By Jillian Smith
It was with great excitement that my friends and I accepted the invitation to dinner with a Chinese local. It was Chinese New Year’s Eve, and we had been told that the holiday was “bigger than Christmas in America.” My imagination ran wild with visions of fireworks displays, parades and lanterns strung on every available space.
It became apparent quite quickly, however, that Shanghai is not the place to be for the biggest holiday of the year. Dinner, though it featured incredible sizzling meats and vegetables, was a sober, toned down affair. It was made strange and disquieting by the fact that we were one of the very few tables at the restaurant.
Our host, Adam, was very gracious and kind, but even he admitted that he would have liked to have gone home to his family, but they were impossibly far away. Dancing afterward was a slightly more festive experience, but only because it was at an “expat” bar, where westerners comingled with each other, and scarcely a single local was to be found. The streets of Yiu Garden, where merely days ago we could barely move through the shoulder to shoulder crowds, stood hauntingly empty.
Adam explained that the issue was that Shanghai is a place where people have come to make money. Chinese New Year is a time when you leave Shanghai to be with family. A striking majority of those living and working in the city are transplants; during the holiday, they return to provincial family homes, often in the less wealthy and less developed western half of the country.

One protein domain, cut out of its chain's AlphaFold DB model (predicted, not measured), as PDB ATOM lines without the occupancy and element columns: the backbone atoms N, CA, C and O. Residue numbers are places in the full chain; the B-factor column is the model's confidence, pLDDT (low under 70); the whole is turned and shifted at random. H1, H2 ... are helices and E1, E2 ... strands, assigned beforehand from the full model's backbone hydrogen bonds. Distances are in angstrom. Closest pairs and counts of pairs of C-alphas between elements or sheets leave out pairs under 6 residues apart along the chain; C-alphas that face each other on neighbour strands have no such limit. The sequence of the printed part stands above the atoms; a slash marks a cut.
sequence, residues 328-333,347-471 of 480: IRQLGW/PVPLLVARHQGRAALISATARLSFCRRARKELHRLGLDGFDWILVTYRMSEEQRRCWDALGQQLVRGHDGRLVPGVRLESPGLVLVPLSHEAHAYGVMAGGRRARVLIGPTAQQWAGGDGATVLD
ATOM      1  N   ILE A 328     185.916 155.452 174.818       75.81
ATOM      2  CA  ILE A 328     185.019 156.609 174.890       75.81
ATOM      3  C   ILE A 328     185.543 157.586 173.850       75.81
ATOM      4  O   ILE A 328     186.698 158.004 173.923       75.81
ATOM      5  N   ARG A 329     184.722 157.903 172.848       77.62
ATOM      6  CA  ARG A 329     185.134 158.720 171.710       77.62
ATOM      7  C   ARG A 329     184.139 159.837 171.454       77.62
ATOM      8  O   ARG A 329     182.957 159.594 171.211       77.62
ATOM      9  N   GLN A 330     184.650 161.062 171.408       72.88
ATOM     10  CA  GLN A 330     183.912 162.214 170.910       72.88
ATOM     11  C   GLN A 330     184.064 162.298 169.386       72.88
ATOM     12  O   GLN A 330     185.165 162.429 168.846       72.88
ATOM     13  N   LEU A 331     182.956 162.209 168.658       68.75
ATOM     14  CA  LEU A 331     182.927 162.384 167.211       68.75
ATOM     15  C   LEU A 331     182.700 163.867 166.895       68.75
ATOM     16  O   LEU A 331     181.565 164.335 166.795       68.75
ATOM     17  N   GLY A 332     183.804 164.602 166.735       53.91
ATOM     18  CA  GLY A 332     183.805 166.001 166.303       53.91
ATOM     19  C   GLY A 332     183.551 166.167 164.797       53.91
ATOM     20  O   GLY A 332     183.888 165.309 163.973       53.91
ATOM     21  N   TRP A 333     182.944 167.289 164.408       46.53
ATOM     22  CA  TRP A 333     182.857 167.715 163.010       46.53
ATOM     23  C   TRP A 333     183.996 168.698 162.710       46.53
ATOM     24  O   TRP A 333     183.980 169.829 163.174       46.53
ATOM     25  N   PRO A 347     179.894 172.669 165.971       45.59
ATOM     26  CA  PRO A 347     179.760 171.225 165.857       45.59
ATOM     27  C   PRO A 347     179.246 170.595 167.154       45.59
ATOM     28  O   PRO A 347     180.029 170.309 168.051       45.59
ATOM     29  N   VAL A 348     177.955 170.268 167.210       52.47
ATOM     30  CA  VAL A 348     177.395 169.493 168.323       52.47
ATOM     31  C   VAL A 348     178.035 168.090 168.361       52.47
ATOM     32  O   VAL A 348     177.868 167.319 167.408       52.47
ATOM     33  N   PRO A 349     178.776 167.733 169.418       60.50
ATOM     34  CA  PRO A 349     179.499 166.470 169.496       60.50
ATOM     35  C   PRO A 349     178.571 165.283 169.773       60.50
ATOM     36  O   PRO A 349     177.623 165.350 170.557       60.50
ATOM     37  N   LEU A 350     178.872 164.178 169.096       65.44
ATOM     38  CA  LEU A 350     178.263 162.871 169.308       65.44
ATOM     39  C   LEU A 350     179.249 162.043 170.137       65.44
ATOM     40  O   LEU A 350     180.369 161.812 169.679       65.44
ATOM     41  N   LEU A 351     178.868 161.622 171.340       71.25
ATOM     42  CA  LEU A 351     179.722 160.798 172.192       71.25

The “Chul Yun,” as the New Year mass vacation is called, may have given my friends and I a more subdued experience than what I was expecting. But it was highly telling of what changes China has recently gone through. The large majority of those traveling home from the city are young people. This means that, while the parents of those young people still face the stark income inequality of a developing country, the vast distances and sacrifices made by their children to have access to opportunity and resources may soon prove an equalizing factor.
The younger generations of China seem more determined than ever to tap into the riches of their rapidly globalizing economy. Living in cramped apartments in smog-filled cities, seeing their families only once a year, the measures they are taking to achieve that access are truly noteworthy. When I mentioned to Adam that I liked to go dancing to relieve stress, he laughed and said, “most people here are too busy to relieve stress.”
Our night ended on a successful note, with a cheery toast to the Year of the Rooster on the roof of the expat bar. Our view across the Huangpu River was the brilliant skyline of the Bund, Shanghai’s famously iconic cityscape. I had mastered the Chinese phrase for “Happy New Year!” (Xin Nian Kuai Le) and was wishing it to anyone who would listen.
China has made monumental progress in its growth from its famine-inducing years of the Cultural Revolution. But much of that progress has remained stuck firmly on the coast, with wealth being concentrated almost entirely in three major cities. Hopefully, the empty streets of my mediocre New Year’s experience means that it won’t remain that way for long.